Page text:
I was in the lab with my C watch (represent) from 0100 to 0700 this morning. We had a Neuston tow to process. It was chock full of sargassum with a sneaky Portuguese man o' war hiding in there. Manny, as the stowaway jelly obviously had to be named, lived with us for the day in a white bucket before being set free. The blues and purples on that thing were so pretty. I mindlessly sorted sargassum for two hours (with gloves to protect from stinging tentacles) before I fully realized that I was awake. I was grateful for the lack of heavy seas - microscope work has a knack for making me feel grody. I kept my head down through watch, grubbed on some breakfast sandwiches (like McMuffins but better), and slept until lunch. We watched a storm front stand up right off of Miami and pulled in sail to prepare, but it ended up dissipating over us without even a bit of rain. A disappointment for us rain-lovers and those who wanted to take some of the humidity out of the sky. Before I knew it, it was time. The field day meeting had begun. The air hung heavy as we awaited our sentencing. But - what's this? - a hype-building, all hands, rock paper scissors tournament with eternal field day glory for the victor? The mood swung faster than a C watch gybe. Anna (student) took the crown over Anna (scientist) and we were off, inspired to do our floating home good and keep her happy.

What's to say of the cleaning itself? We just set our positive growth mindset and did it. Washing bulkheads (walls), soles, and  overheads with Envirox, our cleaning elixir. Oiling woodwork. Bleaching the bathrooms. Bringing cushions on deck to be wiped down. Much more. And then, the main event. We emptied the galley completely and brought everything up on deck. Sheet pans, muffin tins, cooking utensils, bowls, drawers, oven racks, every utensil imaginable √ we (and by we I mean A watch, but we all ended up helping) inverted the galley and washed everything √ everything - up on deck. There was some debate over whether everything actually ended up cleaner, but I think we made the ship happy and had a great time while doing it. Turns out field day is pretty fun.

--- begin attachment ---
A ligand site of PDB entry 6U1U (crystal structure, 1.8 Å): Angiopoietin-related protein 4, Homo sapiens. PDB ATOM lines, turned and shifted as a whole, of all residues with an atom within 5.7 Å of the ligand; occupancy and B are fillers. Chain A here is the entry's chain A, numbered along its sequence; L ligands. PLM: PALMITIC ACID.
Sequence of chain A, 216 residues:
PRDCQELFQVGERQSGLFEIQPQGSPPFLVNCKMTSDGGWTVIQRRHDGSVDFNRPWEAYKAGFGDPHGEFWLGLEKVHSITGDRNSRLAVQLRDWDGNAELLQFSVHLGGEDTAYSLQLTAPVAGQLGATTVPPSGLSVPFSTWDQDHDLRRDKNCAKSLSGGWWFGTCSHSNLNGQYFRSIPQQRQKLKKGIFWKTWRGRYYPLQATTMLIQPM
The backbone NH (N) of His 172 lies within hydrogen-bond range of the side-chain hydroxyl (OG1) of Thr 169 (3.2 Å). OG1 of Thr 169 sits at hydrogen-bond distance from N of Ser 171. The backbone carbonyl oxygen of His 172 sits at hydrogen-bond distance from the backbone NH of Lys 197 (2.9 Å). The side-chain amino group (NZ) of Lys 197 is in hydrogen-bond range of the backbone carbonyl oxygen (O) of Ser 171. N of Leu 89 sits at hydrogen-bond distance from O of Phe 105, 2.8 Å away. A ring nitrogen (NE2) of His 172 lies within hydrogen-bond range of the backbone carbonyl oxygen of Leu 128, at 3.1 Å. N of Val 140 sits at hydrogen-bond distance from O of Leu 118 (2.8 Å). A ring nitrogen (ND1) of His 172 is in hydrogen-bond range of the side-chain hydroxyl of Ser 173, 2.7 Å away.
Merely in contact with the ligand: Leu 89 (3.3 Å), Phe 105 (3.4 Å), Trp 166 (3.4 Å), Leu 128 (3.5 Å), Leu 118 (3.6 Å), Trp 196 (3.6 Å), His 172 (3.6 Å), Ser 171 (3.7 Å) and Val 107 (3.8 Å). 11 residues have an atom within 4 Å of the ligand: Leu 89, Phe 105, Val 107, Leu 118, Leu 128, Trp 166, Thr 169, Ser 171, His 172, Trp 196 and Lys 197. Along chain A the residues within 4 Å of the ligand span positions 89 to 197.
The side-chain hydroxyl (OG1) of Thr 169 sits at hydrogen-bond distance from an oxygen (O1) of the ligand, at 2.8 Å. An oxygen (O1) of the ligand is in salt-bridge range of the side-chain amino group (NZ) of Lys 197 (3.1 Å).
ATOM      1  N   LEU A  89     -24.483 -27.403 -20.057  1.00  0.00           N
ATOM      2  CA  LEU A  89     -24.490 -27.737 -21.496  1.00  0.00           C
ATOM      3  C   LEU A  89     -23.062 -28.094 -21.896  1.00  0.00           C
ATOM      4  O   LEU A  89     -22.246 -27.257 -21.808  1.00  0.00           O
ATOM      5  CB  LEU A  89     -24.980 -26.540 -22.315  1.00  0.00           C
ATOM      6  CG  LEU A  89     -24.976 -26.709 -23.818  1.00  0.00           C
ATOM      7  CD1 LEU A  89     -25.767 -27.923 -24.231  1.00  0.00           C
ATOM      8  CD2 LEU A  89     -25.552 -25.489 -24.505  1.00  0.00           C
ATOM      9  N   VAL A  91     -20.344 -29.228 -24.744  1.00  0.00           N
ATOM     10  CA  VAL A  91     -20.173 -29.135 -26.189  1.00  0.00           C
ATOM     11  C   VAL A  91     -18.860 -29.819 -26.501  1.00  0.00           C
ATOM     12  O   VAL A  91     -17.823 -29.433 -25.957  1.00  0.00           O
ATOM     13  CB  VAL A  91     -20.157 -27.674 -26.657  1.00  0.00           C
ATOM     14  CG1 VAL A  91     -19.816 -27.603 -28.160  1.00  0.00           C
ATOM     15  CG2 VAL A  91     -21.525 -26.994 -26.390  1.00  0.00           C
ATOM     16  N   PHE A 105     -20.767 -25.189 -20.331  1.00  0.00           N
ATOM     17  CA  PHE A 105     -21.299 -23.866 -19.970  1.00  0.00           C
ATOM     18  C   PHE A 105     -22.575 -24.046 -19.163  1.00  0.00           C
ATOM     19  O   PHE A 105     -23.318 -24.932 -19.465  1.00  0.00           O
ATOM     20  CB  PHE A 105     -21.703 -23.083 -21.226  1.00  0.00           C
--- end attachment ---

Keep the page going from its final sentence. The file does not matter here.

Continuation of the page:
A few last notes you might like: I've been vaguely hungry only once since coming aboard the ship. Katey and Will feed us great food in unbelievable amounts. Freshman 15 all over again. Also, it's been incredible to be surrounded by people who are so passionate about the world around us. I'm super grateful to be able to learn such a wide range of things here in this special way. Thank you to everyone who's making it possible. I've never really been around people who get excited about geology and sargassum and literature and talk about it in their free time. I love it. It makes me excited for every day.

To my family: I love and miss you guys! I hope you're staying out of too much trouble and having fun every day. Give Qbert a greenie for me, I'm excited to be home with you this summer. ?

- Alex Albrecht, C Watch, Claremont McKenna College

Categories: Corwith Cramer,Marine Biodiversity & Conservation, • Topics: c297  mbc  life at sea • (1) Comments

Reactions

Leave a public comment for students and crew to read when they reach their next port and have access to the internet!

#1. Posted by Scott Wertheimer on May 09, 2021

What an incredible adventure Alex. It’s been fun to track your progress via the website. We all miss you at home and look forward to your return!


Name:

Email:

Add a comment:

Notify me of follow-­up comments?

I would like SEA to keep me informed about news and opportunities.